Linda - On Wednesday, December 7 WZZM 13 ran a story about new research on the connection between shopping and happiness. Jeff Smith, what was the basis for this story?
Jeff - The story is based upon the book of an Emory University neuroscientist named Gregory Berns. He has a new book out entitled "Satisfaction: The Science of Finding True Fulfillment," but viewers wouldn't know this because the channel 13 story never provides the source of the research they mention. They only quote one shopper and then end the story with an appeal for people to go to their website and vote on whether or not shopping makes them happy.
Linda - So there was no information to support the claim that shopping makes you happier?
Jeff - No real information, except that they said that shopping releases dopamine in your system. The news reader simply says that "Dopamine is a chemical that stimulates pleasure." Later in the story they also say "But researchers say beware of the rush you get when you shop because in can lead to blowing your budget." So while the story makes the claim that shopping gives you pleasure, it warns you about spending too much, which seems disingenuous since channel 13 then encourages viewers to send it shopping stories. Another aspect of this piece was that it appears to be a Video News Release. The video footage used does not appear to be local and when I looked online for the author of the book on this subject I came across his university, Emory, which had a link to recent video news releases that the school has produced based on their research.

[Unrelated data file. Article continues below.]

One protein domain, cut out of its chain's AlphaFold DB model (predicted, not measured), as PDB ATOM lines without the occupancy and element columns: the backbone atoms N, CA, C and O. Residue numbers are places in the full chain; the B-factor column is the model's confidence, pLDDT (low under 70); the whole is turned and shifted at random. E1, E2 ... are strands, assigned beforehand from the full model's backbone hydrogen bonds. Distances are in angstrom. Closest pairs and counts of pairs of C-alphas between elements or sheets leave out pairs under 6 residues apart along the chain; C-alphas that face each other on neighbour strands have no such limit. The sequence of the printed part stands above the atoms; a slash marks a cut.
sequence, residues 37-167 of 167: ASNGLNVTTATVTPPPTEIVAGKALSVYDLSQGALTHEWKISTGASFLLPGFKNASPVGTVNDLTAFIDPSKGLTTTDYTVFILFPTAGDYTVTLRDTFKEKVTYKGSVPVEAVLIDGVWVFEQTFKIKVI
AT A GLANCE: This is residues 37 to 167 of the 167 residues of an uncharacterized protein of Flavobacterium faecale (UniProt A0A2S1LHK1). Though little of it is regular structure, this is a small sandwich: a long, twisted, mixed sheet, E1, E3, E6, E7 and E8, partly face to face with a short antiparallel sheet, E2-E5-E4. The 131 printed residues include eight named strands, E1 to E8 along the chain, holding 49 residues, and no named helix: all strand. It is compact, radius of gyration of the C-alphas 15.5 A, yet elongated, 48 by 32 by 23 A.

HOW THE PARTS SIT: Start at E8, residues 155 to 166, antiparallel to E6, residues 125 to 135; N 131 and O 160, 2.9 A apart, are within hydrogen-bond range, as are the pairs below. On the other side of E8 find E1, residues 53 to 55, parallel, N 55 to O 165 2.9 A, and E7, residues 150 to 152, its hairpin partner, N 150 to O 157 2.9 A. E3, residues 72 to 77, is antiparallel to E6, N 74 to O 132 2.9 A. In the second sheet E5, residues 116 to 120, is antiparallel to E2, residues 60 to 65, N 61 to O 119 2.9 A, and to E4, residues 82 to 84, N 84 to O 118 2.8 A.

Linda – On Dec 7th WOOD TV 8 ran a story about fights at a High school in Houston Texas. Tom Schwallie, what was this story about and how was it framed?